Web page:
4   The methodology: processing the data

There are four key stages to the methodology (Figure 4):

  1. data preparation;
  2. the rule-based selection process, which identified core areas and first and second order neighbours;
  3. data quality and accuracy assessment activities; and
  4. data enhancement activities.

Key concepts used in this methodology include the use of census-based densities measures (see Text box: Key census variables and density measures), buffers 29  (see Figure 5), and block size limitations (see Text box: Thresholds and rules).

Key census variables and density measures

Key census variables

Three key census variables were used in the methodology to identify settlements: population, dwelling and employment counts. The research and analysis portion of this project concluded that all three variables were required, given the complex nature of settlements.

Use of density measures

Density measures, such as population counts divided by block area, were used as indicators of the concentration or intensity of human activity. By dividing by the total area of the block, the population, dwelling or employment data were normalized or standardized, making them more readily comparable.

A drawback of this approach is that the standardization process may obscure the results of blocks with mixed uses, such as blocks where one corner contains a small hamlet and the rest is occupied by forest. To address this drawback, the SEOI was used. That is, the coding provided by the inventory provides details on the dominant land use and the proportion of the block that was settled. In summary, if a settled block was not classified by the density parameters set out in the rule-based selection process, the SEOI could be used to include this area.

The variables and their density measures are outlined below:

  1. Population and population density
  2. Population data consists of the number of permanent inhabitants in a given area. Population density is the number of people per square kilometre (total population divided by land area). For identifying settlements, population density helps locate concentrations of people, such as residential areas.
  3. Dwelling density
  4. Dwellings refer to a set of living quarters in which a person or a group of people resides or could reside, such as single detached dwellings, duplexes, townhouses, apartments, mobile homes, etc. For this project, occupied and unoccupied private dwellings were included. Collective dwellings such as hospitals or hotels were excluded. Dwelling density is the number of dwellings per square kilometre (total dwellings divided by land area). These data were useful for locating residential areas.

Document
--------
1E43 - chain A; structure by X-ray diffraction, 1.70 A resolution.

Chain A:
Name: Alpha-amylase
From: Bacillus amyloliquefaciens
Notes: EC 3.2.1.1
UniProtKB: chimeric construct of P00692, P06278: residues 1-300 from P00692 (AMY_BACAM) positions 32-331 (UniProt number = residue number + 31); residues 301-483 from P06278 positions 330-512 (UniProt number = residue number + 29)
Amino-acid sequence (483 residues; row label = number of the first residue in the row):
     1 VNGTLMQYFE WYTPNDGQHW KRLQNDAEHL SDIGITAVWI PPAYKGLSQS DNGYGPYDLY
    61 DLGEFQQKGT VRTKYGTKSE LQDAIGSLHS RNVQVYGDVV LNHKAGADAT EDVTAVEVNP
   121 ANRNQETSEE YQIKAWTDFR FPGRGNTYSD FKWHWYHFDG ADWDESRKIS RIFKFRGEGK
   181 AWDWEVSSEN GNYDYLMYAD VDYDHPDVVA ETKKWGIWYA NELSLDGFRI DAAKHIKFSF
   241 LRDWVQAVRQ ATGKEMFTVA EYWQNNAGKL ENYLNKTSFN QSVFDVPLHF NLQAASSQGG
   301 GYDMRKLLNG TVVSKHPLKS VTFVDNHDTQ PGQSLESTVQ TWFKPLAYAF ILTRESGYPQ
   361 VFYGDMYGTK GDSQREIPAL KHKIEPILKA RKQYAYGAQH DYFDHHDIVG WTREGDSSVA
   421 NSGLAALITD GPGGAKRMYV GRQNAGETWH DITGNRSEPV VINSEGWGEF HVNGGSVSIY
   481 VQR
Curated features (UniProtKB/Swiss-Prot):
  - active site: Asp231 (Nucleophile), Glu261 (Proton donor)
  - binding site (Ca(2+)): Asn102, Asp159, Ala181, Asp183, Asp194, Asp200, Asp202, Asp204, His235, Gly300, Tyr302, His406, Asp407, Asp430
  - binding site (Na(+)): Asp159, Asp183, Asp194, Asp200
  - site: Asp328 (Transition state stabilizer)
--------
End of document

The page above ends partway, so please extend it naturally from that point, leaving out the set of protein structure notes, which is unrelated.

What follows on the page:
5. Employed labour force
  6. Based on Place of Work data, the employed labour force (ELF) was defined as the population 15 years of age and over, excluding institutional residents, who worked during the week prior to census day. ELF density was calculated as the number of employees per square kilometre. These data were used to locate areas of employment.

Note(s): This text box refers only to census variables. Other variables were used in this research project, please visit Section 3 "The methodology: research component" for more information on these non-census variables.

For more information about census variables please visit the Census of Population dictionary:

Figure 4: Key steps of the methodology

4.1  Data preparation

Data preparation involved a number of different activities. Geospatial data preparation activities included map projection changes, 30  the integration of a new hydrology layer, 31  the creation of a central geodatabase, and other activities. 32  If this research were to be updated, the SEOI would be updated and analyzed in the data preparation phase.

The geodatabase consists of many attribute tables as well as spatial features (for example, census geographies) and raster data (for example, thematic layers and mosaics derived from satellite data). The attribute tables include information such as block identification codes, census counts (population, dwelling and employment), area calculations, linear and surface densities of census variables, correspondence codes, data codes and information from the SEOI and geospatial statistics based on the analysis by block of various national land cover products. This geodatabase is the key connecting foundation of this project; it connects census data with other geospatial datasets.